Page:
Subscription orders can be cancelled at anytime. Standard delivery will be charged on each subscription order. Find out more about subscriptions.
They’re easy and fuss free
Your products are automatically sent to you
You save when you sign up for a subscription
You can cancel at any time
As a parent-to-be, early pregnancy can be an exciting time, but it's also a critical period for the growth and development of the baby.
The truth is, the first trimester can sometimes bring some of the most difficult pregnancy symptoms, and we understand it can be overwhelming. That's why we've created this guide to help you navigate through the first trimester.
We'll discuss common symptoms, offer practical advice, and provide answers to some of the most frequently asked questions about the first trimester of pregnancy.
Three trimesters make up a pregnancy. The first trimester sees foetal development start with the egg being fertilised and ends when the foetus has all its organs, and its body systems are developing. After the first trimester, you move into the second trimester, then the third trimester.
The first trimester is three months long. It starts on the first day of your last period and goes up to the last day of the 12th week of your pregnancy.
In the first trimester of pregnancy, a lot of changes happen. Although each pregnancy is unique, many people experience similar symptoms that are caused by fluctuating hormones.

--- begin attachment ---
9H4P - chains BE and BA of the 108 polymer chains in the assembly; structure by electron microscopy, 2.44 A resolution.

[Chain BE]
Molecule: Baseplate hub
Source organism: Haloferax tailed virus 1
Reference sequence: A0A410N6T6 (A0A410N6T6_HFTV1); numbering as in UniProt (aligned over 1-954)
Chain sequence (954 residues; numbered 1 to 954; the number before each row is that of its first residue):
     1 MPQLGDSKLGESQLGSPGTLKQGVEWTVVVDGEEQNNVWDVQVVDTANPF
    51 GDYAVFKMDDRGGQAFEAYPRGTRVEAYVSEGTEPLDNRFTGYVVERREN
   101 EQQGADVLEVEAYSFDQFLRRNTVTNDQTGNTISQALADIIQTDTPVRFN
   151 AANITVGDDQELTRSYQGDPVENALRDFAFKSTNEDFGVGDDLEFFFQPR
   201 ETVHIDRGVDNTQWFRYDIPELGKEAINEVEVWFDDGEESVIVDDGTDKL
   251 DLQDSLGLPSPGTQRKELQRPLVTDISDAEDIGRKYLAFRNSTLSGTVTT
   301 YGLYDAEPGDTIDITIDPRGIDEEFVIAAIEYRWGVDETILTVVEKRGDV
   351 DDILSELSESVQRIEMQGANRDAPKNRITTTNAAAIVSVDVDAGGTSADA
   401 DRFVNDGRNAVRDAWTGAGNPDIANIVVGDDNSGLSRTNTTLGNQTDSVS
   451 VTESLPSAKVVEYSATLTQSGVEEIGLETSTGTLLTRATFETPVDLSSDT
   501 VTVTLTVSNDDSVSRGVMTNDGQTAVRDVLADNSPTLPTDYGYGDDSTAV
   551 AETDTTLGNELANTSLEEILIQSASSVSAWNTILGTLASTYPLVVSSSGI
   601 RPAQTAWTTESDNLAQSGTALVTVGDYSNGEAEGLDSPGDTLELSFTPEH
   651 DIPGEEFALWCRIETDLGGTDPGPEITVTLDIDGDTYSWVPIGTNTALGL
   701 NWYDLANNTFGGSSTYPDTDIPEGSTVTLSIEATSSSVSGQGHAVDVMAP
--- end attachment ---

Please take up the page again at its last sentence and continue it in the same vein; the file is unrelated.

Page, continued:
Common symptoms experienced during the first trimester include:
People don't usually start to notice a baby bump developing until around week 10 of their pregnancy.
Some people can see a visible pregnancy bump by the end of their first trimester, while others can't. It just depends on your body and your baby's development, and it's so important to remember that each pregnancy is unique.
A baby grows very quickly during the first trimester, and it's amazing how much they develop in just a few short months!
In the first trimester, the embryo transforms into a foetus, and major organs and body systems begin to form. By the end, the foetus is about the size of a peach with all their major organs and body systems in place. They'll continue to mature throughout the remaining two trimesters.
Even though the symptoms you may encounter during your early pregnancy can be quite uncomfortable, a lot of the common ones we've discussed are completely normal. They can be considered good indications that your first trimester is progressing as it should.
However, it's also possible that you won't experience any of these typical first-trimester symptoms, and that's perfectly fine too. As long as your medical check-ups confirm that everything is going well, there's no need to be concerned.
It's important to be aware that certain symptoms can be warning signs during pregnancy. You should seek medical attention if you experience any of the following:
There are 12 weeks in the first trimester.
We asked our Instagram followers what the first trimester felt like for them, and here's what they told us:
Many parents say that their first trimester was the most difficult. But because every pregnancy is different, it's not possible to pinpoint which week within the first 12 is the hardest. Remember to go easy on yourself and don't compare your unique pregnancy experience with anyone else's.
Back Pain in Early Pregnancy Explained
In this blog, we'll explore why back pain happens in early pregnancy, discover what signs to look for, and cover some safe and effective pain relief options.
Itching in Pregnancy Explained
Feeling itchy is one of the most common discomforts that people experience during pregnancy, and it can vary from mild to severe.